Page 3 Returns To The Sun As A 'Clarification And Correction'


Page 3 has returned to The Sun. The long-running feature in Rupert Murdoch's tabloid made an unexpected comeback in Thursday's edition as a "clarification and correction".

The reprieve for the section, in which a woman is pictured topless, was heralded under the headline “We’ve had a mammary lapse,” ending a week of speculation suggesting the controversial segment had ended after 44 years.

The correction read: "Further to recent reports in all other media outlets, we would like to clarify that this is Page 3 and this is a picture of Nicole, 22, from Bournemouth. We would like to apologise on behalf of the print and broadcast journalists who have spent the last two days talking and writing about us."

The No To Page 3 campaign group, who had all but declared victory in their battle to have the feature axed, said the "fight might be back on". Writing on their Facebook page they said: Thanks to The Sun for all the publicity they've given the campaign."

Former Page 3 pin-up turned bodybuilder Jodie Marsh, 36 last night said she was "happy" that the feature had seemingly been reinstated. Writing on Twitter to the No More Page 3 group she said: "may I humbly suggest that you now put your time & effort into something that actually matters like campaigning against FGM..."

In recent days, it was reported the newspaper quietly dropped pictures of topless women, with Monday's edition featuring Hollyoaks actresses Jennifer Metcalfe and Gemma Merna running along a Dubai beach in their bikinis. Readers were advised to go online to see "Page 3 Lucy from London".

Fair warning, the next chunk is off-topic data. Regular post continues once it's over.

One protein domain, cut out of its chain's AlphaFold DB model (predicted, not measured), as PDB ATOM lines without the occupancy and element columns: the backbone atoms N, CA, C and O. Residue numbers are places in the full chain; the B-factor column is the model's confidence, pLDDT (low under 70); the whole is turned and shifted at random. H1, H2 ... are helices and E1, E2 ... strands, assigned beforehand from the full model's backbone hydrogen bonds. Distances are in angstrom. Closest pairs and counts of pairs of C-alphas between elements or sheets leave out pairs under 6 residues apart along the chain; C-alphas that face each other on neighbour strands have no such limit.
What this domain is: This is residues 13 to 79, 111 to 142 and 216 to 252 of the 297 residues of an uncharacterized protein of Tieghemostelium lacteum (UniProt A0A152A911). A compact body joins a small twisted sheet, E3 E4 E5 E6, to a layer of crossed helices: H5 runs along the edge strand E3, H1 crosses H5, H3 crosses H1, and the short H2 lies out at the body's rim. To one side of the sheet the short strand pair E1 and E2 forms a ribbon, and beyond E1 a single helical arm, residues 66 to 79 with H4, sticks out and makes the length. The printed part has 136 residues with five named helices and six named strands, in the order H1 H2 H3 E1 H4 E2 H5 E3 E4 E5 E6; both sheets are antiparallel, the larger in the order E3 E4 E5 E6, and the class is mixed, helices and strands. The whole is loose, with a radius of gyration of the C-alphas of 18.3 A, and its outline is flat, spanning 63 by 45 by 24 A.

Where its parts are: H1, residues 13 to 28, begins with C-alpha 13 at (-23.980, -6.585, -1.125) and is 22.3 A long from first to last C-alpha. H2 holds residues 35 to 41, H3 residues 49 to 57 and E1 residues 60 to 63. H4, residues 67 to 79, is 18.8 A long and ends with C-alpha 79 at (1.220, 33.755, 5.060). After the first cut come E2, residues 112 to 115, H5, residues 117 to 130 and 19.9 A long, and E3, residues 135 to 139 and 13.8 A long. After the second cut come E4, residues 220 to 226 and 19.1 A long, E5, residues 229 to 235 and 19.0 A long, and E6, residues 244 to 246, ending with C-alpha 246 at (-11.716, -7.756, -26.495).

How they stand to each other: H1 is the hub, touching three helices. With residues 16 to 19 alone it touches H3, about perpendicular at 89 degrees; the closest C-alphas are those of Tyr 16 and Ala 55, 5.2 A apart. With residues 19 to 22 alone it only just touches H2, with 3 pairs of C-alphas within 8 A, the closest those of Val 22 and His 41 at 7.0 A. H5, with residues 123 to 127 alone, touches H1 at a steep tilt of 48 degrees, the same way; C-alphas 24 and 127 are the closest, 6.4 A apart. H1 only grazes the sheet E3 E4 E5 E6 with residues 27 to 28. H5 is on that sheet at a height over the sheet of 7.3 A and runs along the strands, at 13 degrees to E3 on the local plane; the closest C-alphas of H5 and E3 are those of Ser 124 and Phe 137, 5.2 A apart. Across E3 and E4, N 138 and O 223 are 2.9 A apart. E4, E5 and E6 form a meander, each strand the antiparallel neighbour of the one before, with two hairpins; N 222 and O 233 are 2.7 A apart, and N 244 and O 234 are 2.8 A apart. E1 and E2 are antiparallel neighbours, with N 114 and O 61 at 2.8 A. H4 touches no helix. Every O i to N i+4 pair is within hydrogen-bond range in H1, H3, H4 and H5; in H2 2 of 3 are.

Page 3 pin-ups were introduced by the newspaper in 1970, less than a year after Murdoch bought the title. Another Murdoch organ, The Times, reported on Tuesday that last Friday’s edition of the paper was be the last to feature “an image of a glamour model with bare breasts on that page”. However, The Sun refused to comment.

On Monday, The Sun's head of PR, Dylan Sharpe, tweeted a cryptic message that added to confusion over whether a change had been made. Sharpe later told the Press Association: "It is all just speculation, it is all wild speculation."

Asked why the feature did not appear in the newspaper on Monday, Sharpe said: "The Sun occasionally drops it."

Former Sun editor Dominic Mohan described the topless pictures as an "innocuous British institution" but critics, led by the No More Page 3 group, said they are they are demeaning to women when placed in a newspaper alongside news.

Murdoch signalled last year that he was considering dropping the feature. He asked his Twitter followers: ''Aren't beautiful young women more attractive in at least some fashionable clothes?'' He went on: ''Brit feminists bang on forever about Page 3. I bet never buy paper. I think old fashioned but readers seem to disagree.''

Shadow culture secretary Harriet Harman on Monday welcomed reports that the photos have been ditched, and said it would mean the Sun is "moving into the 21st century". Harman, a vocal critic of Page 3, told LBC the move would mean that the Sun is "moving into the 21st century".

She said: "We do think that, in a newspaper that is about news, the idea of a girl standing there in her knickers with some sort of pseudo political quote really is not the representation of women's role in this country that I want to see." The Labour MP said that while she has "always been against Page 3", she would not support a Government- imposed ban on the feature.

And she added that if the reported demise of Page 3 in the tabloid is correct, "it won't be quiet - we will be making sure it is not quiet".

Labour MP Stella Creasy, who has campaigned against Page 3, told the BBC Radio 4 Today programme: "I know people kept saying 'Turn the page, don't look at it if you don't want to see it' - it missed the point that it was having an impact on our society.

"The sexualisation, the objectification of women in this way was basically saying to all of us that what mattered, frankly, were our breasts not our brains. Challenging that and saying the impact of just letting this stuff lie, of saying that somehow it's some great British institution like James Bond and moaning about the weather, that's not the world we wanted to live in any more."

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